Data Loggers vs Chart Recorders: What’s the Difference?

Modern manufacturing processes rely heavily on various data recording methods such as data loggers or chart recorders to capture, store, and analyze data to identify errors and points of interest. By monitoring various data points, companies can optimize their manufacturing processes, production, and logistics and maintain or even improve the overall quality of their products and services.

Data recording is usually done automatically via data recording devices, which are available in two categories: data loggers and chart recorders, the latter of which have been available on the market for over a century now.

In this article, we’ll discuss different temperature recording methods, primarily the differences between data loggers vs. chart recorders, how they work, the importance of choosing the appropriate device for the right application, and the reasons for switching from chart recorders to modern data loggers across multiple applications.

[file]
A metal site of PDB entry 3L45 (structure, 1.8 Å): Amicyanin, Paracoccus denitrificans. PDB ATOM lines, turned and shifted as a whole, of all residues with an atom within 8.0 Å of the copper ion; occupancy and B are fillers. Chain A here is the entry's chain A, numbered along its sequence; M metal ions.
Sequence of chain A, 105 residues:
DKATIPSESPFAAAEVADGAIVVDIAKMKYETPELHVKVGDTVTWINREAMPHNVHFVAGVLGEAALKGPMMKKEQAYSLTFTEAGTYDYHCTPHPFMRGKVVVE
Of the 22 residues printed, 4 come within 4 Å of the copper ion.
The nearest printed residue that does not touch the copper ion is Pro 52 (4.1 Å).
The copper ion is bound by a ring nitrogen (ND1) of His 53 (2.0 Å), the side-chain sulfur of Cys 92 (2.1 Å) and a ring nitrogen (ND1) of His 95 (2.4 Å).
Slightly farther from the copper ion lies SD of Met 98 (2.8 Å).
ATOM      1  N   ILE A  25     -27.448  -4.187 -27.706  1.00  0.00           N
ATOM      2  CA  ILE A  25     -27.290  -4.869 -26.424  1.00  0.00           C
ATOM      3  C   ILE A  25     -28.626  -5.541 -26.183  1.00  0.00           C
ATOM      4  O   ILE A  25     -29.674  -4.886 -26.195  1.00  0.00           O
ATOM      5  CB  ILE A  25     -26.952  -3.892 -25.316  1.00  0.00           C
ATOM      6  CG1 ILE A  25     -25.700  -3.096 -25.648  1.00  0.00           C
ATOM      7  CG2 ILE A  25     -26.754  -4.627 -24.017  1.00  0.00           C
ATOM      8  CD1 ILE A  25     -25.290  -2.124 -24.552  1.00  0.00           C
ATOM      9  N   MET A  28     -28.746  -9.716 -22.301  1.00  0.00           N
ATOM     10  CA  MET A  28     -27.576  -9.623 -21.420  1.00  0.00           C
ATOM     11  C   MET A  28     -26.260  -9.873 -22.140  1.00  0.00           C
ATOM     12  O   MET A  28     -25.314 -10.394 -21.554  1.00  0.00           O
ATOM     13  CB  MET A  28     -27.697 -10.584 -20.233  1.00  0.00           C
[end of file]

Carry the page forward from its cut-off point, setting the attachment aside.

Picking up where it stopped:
Understanding Data Recording Methods

Most data recording methods involve measuring an analog property of an object or environment, such as dimensional measurements, temperature, pressure, humidity, and light intensity (these are inherently analog), using analog or digital data recording devices.

Automated analog data recording usually involves recording data in a physical form, typically as traces on a paper chart. The movement of the pen across the paper directly corresponds to the changes in the variable property being measured, e.g., temperature, pressure, humidity, etc. This results in a continuous representation of data over time.

Automatic digital data recording involves recording the same or similar data in digital format. The analog property is measured via a measuring sensor, and the measurement is converted into a digital form for storage in digital memory. Unlike analog data recording, digital data recording methods allow for easier storage, transfer, and analysis of large amounts of data as these can be processed by computers and represented as charts, graphs, or reports.

How Does a Chart Recorder Work?

Chart recorders are mechanical or electromechanical devices that typically measure an analog property and record it on paper charts as data points over time. The recording mechanism alone converts the input signal into an output, which then controls a pen that marks data points or variations on a rotating or linear-moving paper.

The data is captured in its analog form, and it’s directly visible as a physical trace on paper, which is also used for storage and subsequent analysis.

How Does a Temperature Data Logger Work?